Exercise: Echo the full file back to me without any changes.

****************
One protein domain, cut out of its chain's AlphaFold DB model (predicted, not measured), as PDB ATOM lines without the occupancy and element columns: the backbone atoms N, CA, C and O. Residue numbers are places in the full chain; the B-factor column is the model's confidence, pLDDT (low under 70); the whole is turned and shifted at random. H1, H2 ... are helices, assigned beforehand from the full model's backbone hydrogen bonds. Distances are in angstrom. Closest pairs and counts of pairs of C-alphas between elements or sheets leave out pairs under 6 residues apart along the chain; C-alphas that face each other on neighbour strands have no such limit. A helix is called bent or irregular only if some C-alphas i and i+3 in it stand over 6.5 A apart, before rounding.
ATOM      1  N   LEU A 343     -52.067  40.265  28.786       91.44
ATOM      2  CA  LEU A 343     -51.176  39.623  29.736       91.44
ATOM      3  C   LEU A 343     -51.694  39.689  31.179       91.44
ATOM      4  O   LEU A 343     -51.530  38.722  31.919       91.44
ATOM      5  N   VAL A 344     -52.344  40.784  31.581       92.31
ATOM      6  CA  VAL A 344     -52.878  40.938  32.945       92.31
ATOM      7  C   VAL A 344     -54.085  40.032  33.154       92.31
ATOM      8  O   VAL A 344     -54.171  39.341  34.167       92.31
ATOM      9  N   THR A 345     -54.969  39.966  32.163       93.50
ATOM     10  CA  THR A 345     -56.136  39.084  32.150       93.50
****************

One protein domain, cut out of its chain's AlphaFold DB model (predicted, not measured), as PDB ATOM lines without the occupancy and element columns: the backbone atoms N, CA, C and O. Residue numbers are places in the full chain; the B-factor column is the model's confidence, pLDDT (low under 70); the whole is turned and shifted at random. H1, H2 ... are helices, assigned beforehand from the full model's backbone hydrogen bonds. Distances are in angstrom. Closest pairs and counts of pairs of C-alphas between elements or sheets leave out pairs under 6 residues apart along the chain; C-alphas that face each other on neighbour strands have no such limit. A helix is called bent or irregular only if some C-alphas i and i+3 in it stand over 6.5 A apart, before rounding.
ATOM      1  N   LEU A 343     -52.067  40.265  28.786       91.44
ATOM      2  CA  LEU A 343     -51.176  39.623  29.736       91.44
ATOM      3  C   LEU A 343     -51.694  39.689  31.179       91.44
ATOM      4  O   LEU A 343     -51.530  38.722  31.919       91.44
ATOM      5  N   VAL A 344     -52.344  40.784  31.581       92.31
ATOM      6  CA  VAL A 344     -52.878  40.938  32.945       92.31
ATOM      7  C   VAL A 344     -54.085  40.032  33.154       92.31
ATOM      8  O   VAL A 344     -54.171  39.341  34.167       92.31
ATOM      9  N   THR A 345     -54.969  39.966  32.163       93.50
ATOM     10  CA  THR A 345     -56.136  39.084  32.150       93.50